Nonrandom Mating

An assumption of the Hardy-Weinberg law is that mating is random with respect to genotype. Nonrandom mating affects the way in which alleles combine to form genotypes and alters the genotypic frequencies of a population.

We can distinguish between two types of nonrandom mating. Positive assortative mating refers to a tendency for like individuals to mate. For example, humans exhibit positive assortative mating for height: tall people mate preferentially with other tall people; short people mate preferentially with other short people. Negative assortative mating refers to a tendency for unlike individuals to mate. If people engaged in negative assortative mating for height, tall and short people would preferentially mate.

One form of nonrandom mating is inbreeding, which is preferential mating between related individuals. Inbreeding is actually positive assortative mating for relatedness, but it differs from other types of assortative mating because it affects all genes, not just those that determine the trait for which the mating preference occurs. Inbreeding causes a departure from the Hardy-Weinberg equilibrium frequencies of p2, 2pq, and q2. More specifically, it leads to an increase in the proportion of homozygotes and a decrease in the proportion of heterozygotes in a population. Outcrossing is the avoidance of mating between related individuals.

With inbreeding, the proportion of heterozygotes decreases by 2Fpq, and half of this value (Fpq) is added to the proportion of each homozygote.

Consider a population that reproduces by self-fertilization (so F = 1). We will assume that this population begins with genotypic frequencies in Hardy-Weinberg proportions (p2, 2pq, and q2). With selfing, each homozygote produces

Ancestral population

Homozygotes in present population aa2 aa3 aa2

(AA2

If the two alleles are the same in structure and function but do not have a common origin, they are identical by state.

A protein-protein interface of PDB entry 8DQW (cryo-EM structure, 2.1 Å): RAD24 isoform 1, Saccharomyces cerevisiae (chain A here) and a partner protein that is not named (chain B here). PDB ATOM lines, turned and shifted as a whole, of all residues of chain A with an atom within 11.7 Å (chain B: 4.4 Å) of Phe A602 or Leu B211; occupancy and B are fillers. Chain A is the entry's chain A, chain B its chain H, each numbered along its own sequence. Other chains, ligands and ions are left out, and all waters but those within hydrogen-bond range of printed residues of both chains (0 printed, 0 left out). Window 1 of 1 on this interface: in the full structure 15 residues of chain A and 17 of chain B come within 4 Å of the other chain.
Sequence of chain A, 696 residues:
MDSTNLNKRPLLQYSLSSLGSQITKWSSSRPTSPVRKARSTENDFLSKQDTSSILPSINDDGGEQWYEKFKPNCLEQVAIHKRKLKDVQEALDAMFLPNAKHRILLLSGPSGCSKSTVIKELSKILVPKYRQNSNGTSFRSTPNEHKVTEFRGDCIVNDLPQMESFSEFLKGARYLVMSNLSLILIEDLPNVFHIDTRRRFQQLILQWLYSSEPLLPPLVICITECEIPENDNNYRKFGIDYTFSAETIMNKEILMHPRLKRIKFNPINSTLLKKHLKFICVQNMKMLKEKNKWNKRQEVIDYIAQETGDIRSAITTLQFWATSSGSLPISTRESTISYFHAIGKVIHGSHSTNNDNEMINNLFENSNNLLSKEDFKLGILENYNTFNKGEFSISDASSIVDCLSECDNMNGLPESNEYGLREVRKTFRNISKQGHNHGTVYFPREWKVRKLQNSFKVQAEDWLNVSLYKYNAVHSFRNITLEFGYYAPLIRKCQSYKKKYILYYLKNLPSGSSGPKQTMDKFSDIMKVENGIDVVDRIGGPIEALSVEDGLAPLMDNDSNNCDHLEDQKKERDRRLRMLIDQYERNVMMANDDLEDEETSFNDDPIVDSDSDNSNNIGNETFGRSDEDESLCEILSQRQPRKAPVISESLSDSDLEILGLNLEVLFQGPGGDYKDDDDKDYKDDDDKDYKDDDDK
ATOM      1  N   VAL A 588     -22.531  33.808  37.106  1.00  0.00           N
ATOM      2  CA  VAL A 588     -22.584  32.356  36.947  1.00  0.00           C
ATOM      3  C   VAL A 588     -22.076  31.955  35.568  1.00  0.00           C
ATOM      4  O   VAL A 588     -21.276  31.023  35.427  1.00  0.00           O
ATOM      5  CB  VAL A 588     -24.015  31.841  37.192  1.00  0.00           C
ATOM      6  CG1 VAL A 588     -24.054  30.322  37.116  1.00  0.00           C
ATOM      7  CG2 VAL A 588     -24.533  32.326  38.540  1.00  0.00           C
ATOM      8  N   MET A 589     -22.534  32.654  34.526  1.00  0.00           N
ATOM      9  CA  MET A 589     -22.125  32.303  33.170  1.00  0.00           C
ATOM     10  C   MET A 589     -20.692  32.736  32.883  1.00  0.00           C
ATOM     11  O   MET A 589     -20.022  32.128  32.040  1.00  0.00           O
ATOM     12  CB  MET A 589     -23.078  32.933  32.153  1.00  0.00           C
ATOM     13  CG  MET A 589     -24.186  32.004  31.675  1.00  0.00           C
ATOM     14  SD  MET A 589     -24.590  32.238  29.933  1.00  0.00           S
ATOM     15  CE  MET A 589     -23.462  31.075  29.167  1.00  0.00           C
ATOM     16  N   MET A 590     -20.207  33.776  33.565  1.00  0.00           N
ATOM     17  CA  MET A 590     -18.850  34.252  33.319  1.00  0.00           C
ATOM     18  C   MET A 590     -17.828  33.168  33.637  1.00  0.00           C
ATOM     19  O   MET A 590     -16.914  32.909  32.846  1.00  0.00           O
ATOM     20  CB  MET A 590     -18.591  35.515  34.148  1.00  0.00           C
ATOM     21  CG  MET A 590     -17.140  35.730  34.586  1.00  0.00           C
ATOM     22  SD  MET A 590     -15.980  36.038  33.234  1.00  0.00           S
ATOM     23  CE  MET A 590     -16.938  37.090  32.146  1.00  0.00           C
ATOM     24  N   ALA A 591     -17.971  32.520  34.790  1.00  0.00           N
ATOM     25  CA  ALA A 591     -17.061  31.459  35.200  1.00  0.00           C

If the two alleles are descended from a single allele present in the ancestral population, they are identical by descent.

23.4 Individuals may be homozygous by state or by descent. Inbreeding is a measure of the probability that two alleles are identical by descent.

.leading to a completely homozygous population.

.leading to a completely homozygous population.

4 6 8 10 12 Generation of inbreeding

4 23.5 Inbreeding increases the percentage of homozygous individuals in a population.

progeny only of the same homozygous genotype (AA X AA produces all AA; and aa X aa produces all aa), whereas only half the progeny of a heterozygote will be like the parent (Aa X Aa produces 1/4 AA, 1/2 Aa, and 1/4 aa). Selfing therefore reduces the proportion of heterozygotes in the population by half with each generation, until all genotypes in the population are homozygous (Table 23.1 and 4 Figure 23.5).

For most outcrossing species, close inbreeding is harmful because it increases the proportion of homozygotes and thereby boosts the probability that deleterious and lethal recessive alleles will combine to produce homozygotes with a harmful trait. Assume that a recessive allele (a) that causes a genetic disease has a frequency (q) of .01. If the population mates randomly (F = 0), the frequency of individuals af-

Generational increase in frequency of homozygotes in a self-fertilizing population starting with p = q = .5

Genotypic Frequencies

Generation

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